One Night the Moon

One Night the Moon’, collaborated by director Rachel Perkins and creative team, Kev Carmody, Paul Kelly and Mairead Hannan, is a 2001 australian outback film loosely based on a factual event in Dubbo, 1932. The film is profoundly effective in evoking a distinctive sense of racism, love, loss and failure, carried by selective techniques which theatrically enhance the storyline from beginning to end.

The opening sequence, following the narrative disruption (the text), establishes the strong sense of racism between the white australian family and the indigenous australian family. As the scene begins with a very wide shot, an emphasis is placed on the harsh, majestic rural environment of Australia, relating to the concept of the land being a mysterious complicated landscape that only an aboriginal, such as black tracker Albert, can be deeply connected to and hence be effectively knowledgable of. As the Ryan family (the white australian family), gradually journey nearer on their horse and carriage, the camera draws to their clean, ‘sunday best‘ attire, contrasting to the earthy brown, poorer clothing of the Albert’s family.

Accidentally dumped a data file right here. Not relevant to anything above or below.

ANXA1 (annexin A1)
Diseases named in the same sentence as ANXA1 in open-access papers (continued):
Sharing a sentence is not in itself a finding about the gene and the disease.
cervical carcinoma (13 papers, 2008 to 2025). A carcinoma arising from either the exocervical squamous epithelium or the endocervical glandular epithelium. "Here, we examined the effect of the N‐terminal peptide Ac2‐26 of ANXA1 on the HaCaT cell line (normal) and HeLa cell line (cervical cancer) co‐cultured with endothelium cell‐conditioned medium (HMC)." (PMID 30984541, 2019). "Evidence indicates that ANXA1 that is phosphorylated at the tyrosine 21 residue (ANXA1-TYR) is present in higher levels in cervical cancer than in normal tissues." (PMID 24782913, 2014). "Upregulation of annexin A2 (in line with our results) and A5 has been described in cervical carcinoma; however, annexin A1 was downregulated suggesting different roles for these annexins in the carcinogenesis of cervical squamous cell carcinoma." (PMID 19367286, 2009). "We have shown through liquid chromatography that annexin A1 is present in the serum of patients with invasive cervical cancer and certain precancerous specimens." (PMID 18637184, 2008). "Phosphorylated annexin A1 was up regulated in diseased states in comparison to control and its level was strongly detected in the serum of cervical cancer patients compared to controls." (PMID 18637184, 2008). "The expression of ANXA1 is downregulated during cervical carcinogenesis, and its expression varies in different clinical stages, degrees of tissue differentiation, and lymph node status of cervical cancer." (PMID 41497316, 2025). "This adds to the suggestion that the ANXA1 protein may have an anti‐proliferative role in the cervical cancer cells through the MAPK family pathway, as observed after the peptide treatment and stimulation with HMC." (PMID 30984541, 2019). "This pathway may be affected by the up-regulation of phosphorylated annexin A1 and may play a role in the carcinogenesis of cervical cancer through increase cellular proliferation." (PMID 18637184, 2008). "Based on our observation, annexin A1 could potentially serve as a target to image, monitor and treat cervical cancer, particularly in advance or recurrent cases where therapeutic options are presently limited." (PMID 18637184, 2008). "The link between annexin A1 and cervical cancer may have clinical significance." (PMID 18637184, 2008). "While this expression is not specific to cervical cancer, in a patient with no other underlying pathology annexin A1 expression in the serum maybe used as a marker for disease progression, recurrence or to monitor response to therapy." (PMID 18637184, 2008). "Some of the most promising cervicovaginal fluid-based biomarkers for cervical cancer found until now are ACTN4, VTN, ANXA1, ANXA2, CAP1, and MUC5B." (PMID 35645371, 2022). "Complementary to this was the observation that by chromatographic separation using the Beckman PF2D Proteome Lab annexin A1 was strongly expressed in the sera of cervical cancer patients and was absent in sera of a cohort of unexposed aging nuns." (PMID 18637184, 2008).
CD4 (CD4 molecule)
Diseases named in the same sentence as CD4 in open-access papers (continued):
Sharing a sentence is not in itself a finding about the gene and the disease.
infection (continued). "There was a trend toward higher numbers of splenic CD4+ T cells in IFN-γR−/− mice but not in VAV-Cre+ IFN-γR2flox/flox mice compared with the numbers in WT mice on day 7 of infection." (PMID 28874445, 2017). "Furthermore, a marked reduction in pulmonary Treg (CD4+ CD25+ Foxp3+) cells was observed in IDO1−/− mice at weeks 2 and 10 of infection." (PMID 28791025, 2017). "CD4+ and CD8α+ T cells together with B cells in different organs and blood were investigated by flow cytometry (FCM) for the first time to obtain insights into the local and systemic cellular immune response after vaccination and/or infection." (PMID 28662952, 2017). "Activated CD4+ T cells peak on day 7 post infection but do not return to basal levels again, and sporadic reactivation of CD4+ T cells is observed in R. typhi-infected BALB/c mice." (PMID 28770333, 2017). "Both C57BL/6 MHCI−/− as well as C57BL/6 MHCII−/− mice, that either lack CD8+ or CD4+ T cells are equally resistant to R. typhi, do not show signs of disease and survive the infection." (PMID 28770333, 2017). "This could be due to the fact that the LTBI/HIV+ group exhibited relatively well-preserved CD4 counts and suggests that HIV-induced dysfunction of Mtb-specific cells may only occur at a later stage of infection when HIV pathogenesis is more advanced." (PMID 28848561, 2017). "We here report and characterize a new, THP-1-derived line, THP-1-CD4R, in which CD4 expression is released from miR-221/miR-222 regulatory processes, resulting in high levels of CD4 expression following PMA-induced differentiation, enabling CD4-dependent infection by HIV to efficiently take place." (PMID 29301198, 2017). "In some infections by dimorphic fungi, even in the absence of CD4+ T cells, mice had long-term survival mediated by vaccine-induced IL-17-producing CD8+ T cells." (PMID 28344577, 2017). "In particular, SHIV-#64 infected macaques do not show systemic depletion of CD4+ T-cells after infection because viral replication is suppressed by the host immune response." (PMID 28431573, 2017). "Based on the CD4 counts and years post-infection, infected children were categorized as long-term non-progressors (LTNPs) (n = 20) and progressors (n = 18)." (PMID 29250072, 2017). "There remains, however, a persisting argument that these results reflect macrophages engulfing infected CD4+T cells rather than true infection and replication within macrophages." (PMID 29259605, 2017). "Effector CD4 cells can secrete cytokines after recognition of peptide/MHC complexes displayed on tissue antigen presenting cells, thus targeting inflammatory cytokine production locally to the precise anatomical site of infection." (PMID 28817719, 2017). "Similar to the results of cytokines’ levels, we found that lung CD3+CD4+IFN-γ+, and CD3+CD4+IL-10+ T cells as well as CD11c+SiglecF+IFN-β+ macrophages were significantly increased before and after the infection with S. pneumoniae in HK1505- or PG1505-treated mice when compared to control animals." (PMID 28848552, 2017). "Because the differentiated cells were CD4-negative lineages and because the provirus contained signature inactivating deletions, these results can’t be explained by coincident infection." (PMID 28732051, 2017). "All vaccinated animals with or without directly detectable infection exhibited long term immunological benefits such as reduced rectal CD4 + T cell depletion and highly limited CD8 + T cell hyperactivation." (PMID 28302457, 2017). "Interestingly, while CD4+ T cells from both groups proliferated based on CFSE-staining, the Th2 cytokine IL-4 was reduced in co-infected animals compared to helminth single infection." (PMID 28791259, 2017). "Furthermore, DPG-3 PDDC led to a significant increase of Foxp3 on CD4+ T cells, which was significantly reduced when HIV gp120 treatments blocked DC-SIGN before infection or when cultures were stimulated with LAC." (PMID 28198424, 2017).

As well as this, their socio-economic status is made evident through their means of travel; the aboriginal family somberly walking along the edge of a dirt road opposed to the horse where they are uplifted from the ground, which is symbolisic of the superior and inferior, their attitudes; the aboriginals are down to earth, accepting, and kind-hearted in politely waving back and smiling to innocent Emily in comparison to the mother who strictly shuts Emily from any possible contact, and the body movements and posture; the white family are dignified and straight-backed, whereas the aboriginal family are casually slightly hunched over.

    Furthermore, beyond the obvious there are many other techniques used to subtly yet effectively create the discriminative distinction. Reflecting the views of the early to mid twentieth century the...